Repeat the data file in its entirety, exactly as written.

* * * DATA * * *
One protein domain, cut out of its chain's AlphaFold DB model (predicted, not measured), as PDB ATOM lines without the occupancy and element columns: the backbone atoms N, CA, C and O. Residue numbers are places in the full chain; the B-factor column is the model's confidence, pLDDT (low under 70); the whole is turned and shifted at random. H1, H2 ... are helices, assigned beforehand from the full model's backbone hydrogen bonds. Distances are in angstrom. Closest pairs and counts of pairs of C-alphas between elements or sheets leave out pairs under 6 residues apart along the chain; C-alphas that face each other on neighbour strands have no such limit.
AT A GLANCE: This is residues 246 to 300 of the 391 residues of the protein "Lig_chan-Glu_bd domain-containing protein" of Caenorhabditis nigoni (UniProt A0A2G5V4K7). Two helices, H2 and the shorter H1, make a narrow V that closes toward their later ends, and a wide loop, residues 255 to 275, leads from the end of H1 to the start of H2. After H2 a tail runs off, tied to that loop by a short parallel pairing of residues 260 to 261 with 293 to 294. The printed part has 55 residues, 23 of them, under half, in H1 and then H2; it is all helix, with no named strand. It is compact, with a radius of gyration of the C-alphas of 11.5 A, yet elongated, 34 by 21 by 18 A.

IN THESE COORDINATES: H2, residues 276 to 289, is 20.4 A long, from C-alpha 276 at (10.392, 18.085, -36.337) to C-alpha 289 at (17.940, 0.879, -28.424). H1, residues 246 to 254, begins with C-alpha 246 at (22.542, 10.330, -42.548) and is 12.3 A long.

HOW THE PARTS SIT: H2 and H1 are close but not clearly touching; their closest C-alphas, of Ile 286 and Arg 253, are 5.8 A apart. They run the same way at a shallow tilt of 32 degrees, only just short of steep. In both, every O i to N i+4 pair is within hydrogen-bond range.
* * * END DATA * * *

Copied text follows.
One protein domain, cut out of its chain's AlphaFold DB model (predicted, not measured), as PDB ATOM lines without the occupancy and element columns: the backbone atoms N, CA, C and O. Residue numbers are places in the full chain; the B-factor column is the model's confidence, pLDDT (low under 70); the whole is turned and shifted at random. H1, H2 ... are helices, assigned beforehand from the full model's backbone hydrogen bonds. Distances are in angstrom. Closest pairs and counts of pairs of C-alphas between elements or sheets leave out pairs under 6 residues apart along the chain; C-alphas that face each other on neighbour strands have no such limit.
AT A GLANCE: This is residues 246 to 300 of the 391 residues of the protein "Lig_chan-Glu_bd domain-containing protein" of Caenorhabditis nigoni (UniProt A0A2G5V4K7). Two helices, H2 and the shorter H1, make a narrow V that closes toward their later ends, and a wide loop, residues 255 to 275, leads from the end of H1 to the start of H2. After H2 a tail runs off, tied to that loop by a short parallel pairing of residues 260 to 261 with 293 to 294. The printed part has 55 residues, 23 of them, under half, in H1 and then H2; it is all helix, with no named strand. It is compact, with a radius of gyration of the C-alphas of 11.5 A, yet elongated, 34 by 21 by 18 A.

IN THESE COORDINATES: H2, residues 276 to 289, is 20.4 A long, from C-alpha 276 at (10.392, 18.085, -36.337) to C-alpha 289 at (17.940, 0.879, -28.424). H1, residues 246 to 254, begins with C-alpha 246 at (22.542, 10.330, -42.548) and is 12.3 A long.

HOW THE PARTS SIT: H2 and H1 are close but not clearly touching; their closest C-alphas, of Ile 286 and Arg 253, are 5.8 A apart. They run the same way at a shallow tilt of 32 degrees, only just short of steep. In both, every O i to N i+4 pair is within hydrogen-bond range.